Dunkirk Team 2

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December 27th 2016 – January 8th 2016

Our last mission in France was rather short because of the big amount of other volunteers during Christmas season, it was still effective though. Because of your donations and the big support from happy.thankyou.moreplease we were able to pack the full car and trailer. We started the trip on the 27th and could luckily make a stop in Luxemburg with Leslie, thank you!

When we arrived at the camp on the 28th Laura, one of the coordinators of the camp gave us a little tour. The camp was cold, wet, dirty and very big (with around 1000 people living there at the moment). At the entrance there is a big phone charging area where the people spend a lot of time. They built little fireplaces in order to stay at least a little warm. There are no heaters in the cabins nor in the whole camp and it is very cold in France at the moment. After showing us around, Laura asked us to help in the kitchen. Supermarkets donate a lot of food at the end of the day and the kitchen team needed help sorting out bad litchis. Volunteers in the kitchen told us about a raid of the police the night before we arrived which explained the gloomy mood we could feel in the camp.

It is really hard to experience the situation in the camp without being able to make a big change. Thankfully there were many volunteers, we were really amazed to see how many people wanted to help. Because of the big amount of volunteers there was no more help needed in the womens centre where we originally planned to work. The womens centre offers room for the women to chat, cook and get hygiene products they desperately need. There is a free shop handing out babywipes, diapers, deodorants, lip balm, candles, and most notably adult diapers. The women are scared to go to the toilet during the night. It gets dark around 5 pm until 7 am and since there are almost no lights in the camp they asked for adult diapers so they wouldn’t have to leave their cabins during the night. We decided to bring in new supplies and bought about 400 adult diapers, toilet paper, deodorants and other stuff the free shop was almost out of.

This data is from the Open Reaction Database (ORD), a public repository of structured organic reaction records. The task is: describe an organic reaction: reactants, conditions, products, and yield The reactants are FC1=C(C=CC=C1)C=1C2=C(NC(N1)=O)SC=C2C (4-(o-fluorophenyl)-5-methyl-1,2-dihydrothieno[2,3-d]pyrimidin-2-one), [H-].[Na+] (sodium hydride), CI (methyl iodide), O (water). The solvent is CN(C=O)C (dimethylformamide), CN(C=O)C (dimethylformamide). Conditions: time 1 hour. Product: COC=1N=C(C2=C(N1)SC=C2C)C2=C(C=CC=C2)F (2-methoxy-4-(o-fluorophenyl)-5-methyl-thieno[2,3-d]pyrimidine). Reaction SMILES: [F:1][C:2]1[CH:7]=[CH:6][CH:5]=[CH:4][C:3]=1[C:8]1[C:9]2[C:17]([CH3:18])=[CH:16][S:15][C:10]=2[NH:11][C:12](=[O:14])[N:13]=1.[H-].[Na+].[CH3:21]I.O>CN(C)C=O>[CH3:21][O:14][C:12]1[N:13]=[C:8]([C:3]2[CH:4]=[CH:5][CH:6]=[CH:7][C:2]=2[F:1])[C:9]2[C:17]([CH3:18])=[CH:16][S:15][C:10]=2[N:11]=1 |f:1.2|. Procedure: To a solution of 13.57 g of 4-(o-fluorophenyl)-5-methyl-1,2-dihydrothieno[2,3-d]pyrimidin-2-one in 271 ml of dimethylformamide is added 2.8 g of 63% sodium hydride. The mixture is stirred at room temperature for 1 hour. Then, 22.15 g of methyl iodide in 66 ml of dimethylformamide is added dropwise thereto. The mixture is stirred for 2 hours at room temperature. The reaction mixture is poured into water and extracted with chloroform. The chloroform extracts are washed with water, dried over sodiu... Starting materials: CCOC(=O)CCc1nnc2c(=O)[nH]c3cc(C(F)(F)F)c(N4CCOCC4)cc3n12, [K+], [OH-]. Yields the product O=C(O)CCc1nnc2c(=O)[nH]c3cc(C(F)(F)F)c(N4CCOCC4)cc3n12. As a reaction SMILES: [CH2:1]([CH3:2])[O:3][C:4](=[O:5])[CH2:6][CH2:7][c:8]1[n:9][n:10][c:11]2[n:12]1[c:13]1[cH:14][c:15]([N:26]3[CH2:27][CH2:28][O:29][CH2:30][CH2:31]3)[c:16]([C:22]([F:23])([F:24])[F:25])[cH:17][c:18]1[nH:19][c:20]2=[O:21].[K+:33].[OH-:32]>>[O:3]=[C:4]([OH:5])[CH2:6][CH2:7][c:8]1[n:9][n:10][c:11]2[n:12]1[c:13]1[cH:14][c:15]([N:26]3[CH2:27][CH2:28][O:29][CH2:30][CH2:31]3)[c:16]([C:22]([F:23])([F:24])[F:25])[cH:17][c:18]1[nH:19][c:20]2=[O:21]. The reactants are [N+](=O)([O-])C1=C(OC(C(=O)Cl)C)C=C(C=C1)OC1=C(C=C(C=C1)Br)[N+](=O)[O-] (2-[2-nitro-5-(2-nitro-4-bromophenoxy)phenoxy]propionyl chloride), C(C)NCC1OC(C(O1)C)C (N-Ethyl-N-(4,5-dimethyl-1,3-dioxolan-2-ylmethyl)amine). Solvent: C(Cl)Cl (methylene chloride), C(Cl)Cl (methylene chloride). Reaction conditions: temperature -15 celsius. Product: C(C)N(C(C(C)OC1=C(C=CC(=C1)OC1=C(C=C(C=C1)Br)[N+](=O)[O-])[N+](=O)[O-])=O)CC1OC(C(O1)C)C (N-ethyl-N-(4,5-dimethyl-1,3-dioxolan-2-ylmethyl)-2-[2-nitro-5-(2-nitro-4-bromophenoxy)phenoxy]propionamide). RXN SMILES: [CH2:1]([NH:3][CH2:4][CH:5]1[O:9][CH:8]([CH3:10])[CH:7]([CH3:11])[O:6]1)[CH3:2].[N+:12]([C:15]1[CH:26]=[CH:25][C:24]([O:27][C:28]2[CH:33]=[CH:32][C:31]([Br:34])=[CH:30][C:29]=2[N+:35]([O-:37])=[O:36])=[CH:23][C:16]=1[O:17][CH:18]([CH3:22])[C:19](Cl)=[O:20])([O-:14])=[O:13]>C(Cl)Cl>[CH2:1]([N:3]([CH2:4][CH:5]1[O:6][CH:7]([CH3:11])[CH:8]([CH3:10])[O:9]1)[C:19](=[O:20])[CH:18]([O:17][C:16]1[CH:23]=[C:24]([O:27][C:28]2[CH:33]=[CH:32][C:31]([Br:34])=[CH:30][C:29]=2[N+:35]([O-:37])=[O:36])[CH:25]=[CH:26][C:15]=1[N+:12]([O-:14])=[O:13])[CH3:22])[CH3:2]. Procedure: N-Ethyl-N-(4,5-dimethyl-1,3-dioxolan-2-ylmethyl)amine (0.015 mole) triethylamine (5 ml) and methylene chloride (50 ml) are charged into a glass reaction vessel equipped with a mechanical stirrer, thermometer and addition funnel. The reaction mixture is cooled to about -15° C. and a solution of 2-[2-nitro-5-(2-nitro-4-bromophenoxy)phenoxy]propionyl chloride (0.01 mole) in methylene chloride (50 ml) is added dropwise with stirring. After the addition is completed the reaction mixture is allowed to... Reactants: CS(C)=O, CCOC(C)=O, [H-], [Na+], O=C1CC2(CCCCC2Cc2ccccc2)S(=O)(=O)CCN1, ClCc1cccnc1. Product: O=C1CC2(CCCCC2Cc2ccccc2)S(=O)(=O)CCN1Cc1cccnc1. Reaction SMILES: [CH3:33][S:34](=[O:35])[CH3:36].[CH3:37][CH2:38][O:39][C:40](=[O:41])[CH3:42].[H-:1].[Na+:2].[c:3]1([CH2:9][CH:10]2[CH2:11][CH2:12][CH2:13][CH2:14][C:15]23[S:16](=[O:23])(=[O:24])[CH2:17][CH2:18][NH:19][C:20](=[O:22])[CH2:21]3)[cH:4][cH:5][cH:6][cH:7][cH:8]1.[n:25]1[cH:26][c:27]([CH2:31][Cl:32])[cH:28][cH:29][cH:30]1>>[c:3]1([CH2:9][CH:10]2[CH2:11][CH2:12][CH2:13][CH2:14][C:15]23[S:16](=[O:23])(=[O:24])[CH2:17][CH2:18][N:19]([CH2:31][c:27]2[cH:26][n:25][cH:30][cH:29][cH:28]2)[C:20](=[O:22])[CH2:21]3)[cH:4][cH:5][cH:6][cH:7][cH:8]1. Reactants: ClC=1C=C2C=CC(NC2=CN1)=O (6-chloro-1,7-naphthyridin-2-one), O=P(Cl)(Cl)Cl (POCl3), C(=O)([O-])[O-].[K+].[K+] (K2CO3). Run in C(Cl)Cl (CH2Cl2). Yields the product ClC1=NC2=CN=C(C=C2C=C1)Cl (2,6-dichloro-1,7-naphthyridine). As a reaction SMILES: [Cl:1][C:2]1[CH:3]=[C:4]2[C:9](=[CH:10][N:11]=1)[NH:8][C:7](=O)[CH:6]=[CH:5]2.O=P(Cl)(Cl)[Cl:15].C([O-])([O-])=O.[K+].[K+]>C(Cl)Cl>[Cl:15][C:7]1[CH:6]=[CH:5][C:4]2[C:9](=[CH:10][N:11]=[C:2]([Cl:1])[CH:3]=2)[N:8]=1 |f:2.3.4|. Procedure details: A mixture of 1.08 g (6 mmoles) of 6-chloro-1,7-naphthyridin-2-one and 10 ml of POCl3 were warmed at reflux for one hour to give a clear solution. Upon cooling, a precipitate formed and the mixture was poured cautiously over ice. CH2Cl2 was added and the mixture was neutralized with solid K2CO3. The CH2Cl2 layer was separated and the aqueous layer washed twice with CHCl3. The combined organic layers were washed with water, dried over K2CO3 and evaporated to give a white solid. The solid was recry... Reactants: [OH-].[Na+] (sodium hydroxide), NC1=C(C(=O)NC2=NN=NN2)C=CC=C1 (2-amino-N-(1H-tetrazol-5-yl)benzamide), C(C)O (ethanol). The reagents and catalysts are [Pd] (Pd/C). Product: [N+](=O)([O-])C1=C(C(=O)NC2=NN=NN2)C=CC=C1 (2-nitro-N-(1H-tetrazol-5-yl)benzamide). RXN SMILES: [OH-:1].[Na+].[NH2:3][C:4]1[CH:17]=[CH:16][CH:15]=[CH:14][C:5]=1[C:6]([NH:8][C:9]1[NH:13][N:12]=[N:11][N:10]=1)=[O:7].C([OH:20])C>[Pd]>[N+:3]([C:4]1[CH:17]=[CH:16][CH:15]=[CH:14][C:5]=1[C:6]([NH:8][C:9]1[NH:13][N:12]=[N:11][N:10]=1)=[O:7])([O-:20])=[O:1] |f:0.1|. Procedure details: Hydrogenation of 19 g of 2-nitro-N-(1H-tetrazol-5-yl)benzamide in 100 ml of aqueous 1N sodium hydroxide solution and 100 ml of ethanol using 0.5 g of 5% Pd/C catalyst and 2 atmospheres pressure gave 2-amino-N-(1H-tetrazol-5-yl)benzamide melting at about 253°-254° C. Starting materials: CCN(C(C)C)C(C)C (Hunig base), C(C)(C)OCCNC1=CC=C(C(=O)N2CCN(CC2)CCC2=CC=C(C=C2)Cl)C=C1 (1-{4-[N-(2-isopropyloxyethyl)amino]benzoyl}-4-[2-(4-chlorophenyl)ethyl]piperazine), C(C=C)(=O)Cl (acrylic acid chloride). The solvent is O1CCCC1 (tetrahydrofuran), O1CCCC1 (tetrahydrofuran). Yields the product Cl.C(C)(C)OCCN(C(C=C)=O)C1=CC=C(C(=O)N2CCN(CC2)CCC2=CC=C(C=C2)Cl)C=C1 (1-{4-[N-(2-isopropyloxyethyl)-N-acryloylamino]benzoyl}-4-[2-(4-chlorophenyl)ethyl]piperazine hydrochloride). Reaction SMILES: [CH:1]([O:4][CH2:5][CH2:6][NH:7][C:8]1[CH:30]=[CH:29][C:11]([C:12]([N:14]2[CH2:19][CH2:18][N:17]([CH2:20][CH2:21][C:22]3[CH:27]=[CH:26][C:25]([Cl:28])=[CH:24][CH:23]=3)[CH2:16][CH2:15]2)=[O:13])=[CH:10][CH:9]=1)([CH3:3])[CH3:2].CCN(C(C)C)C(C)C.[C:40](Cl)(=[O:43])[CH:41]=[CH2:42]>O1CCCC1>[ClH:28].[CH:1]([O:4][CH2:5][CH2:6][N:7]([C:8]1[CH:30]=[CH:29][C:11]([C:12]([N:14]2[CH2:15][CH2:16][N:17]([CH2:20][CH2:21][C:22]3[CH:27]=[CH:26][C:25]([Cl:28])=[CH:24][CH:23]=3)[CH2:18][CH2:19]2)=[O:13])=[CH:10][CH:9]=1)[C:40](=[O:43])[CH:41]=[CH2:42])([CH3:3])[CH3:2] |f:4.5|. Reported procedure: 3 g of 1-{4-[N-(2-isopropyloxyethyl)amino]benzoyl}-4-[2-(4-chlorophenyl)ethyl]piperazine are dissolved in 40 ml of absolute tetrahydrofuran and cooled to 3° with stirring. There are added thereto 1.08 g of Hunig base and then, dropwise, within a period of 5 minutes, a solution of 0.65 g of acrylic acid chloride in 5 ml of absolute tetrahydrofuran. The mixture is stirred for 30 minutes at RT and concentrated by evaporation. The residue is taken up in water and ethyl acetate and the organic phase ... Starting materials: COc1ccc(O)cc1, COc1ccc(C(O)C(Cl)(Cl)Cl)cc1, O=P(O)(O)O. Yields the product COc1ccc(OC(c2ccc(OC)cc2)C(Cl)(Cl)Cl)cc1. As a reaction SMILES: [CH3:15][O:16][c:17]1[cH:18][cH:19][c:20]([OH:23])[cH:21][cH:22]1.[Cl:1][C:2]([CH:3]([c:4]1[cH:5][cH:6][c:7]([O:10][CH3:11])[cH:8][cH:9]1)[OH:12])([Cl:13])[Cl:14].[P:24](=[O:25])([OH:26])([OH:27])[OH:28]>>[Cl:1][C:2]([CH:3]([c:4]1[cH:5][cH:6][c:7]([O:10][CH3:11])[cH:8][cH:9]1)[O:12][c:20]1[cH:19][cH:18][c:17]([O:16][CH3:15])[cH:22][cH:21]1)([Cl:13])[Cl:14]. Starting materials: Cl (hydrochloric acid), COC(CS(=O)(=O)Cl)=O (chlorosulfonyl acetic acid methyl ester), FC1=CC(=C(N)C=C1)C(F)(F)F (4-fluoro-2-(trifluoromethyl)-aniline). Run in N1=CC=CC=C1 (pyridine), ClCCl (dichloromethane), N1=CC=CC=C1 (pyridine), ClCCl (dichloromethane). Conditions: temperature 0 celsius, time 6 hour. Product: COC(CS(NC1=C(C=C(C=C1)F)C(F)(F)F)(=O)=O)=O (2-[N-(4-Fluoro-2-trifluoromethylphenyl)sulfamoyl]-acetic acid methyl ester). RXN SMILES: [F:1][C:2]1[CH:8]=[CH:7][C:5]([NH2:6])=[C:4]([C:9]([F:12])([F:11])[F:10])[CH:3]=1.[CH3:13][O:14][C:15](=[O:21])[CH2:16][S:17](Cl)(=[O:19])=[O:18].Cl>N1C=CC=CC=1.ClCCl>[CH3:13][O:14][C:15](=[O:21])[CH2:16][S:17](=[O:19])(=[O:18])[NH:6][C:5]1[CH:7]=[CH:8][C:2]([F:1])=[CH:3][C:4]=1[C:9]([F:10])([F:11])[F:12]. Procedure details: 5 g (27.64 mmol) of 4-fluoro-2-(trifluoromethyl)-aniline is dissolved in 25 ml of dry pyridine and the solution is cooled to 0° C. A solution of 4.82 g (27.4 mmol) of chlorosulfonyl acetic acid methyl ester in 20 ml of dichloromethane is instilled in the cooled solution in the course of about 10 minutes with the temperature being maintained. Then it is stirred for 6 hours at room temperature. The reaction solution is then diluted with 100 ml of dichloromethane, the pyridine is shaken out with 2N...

Afterwards we spent two days in the Salam warehouse where they collect all the donations. Thankfully people bring clothes there every other day and the team was in need of helping hands. We sorted and shelved the clothes, shoes, toys, hygiene products and blankets and had a lot of fun. The direct distribution in the camp is not allowed because a special team is responsible. In a two week period they walk from door to door and ask what the people need. Then they come to the warehouse and get all the stuff to bring it to the camp and distribute it directly to each person.

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On our way home we stopped in Compiegne for two days to visit Khaled and his daughter Rama, a family from Syria we met in Camp Drama in Greece last summer. Together with another family from Camp Drama they are now living in council flats in Compiegne not far from Paris. Rama goes to school and gets better in French every day. We took them to Paris for a day and had a lot of fun sightseeing. They were very excited to see the Eiffel tower and we took lots of pictures. Leaving them was bittersweet but when they told us they would receive a positive decision on their asylum application in one week it was easier for us to start our journey back home. It is good to finally see some progress and we hope to visit them again soon!

Babsi & Sas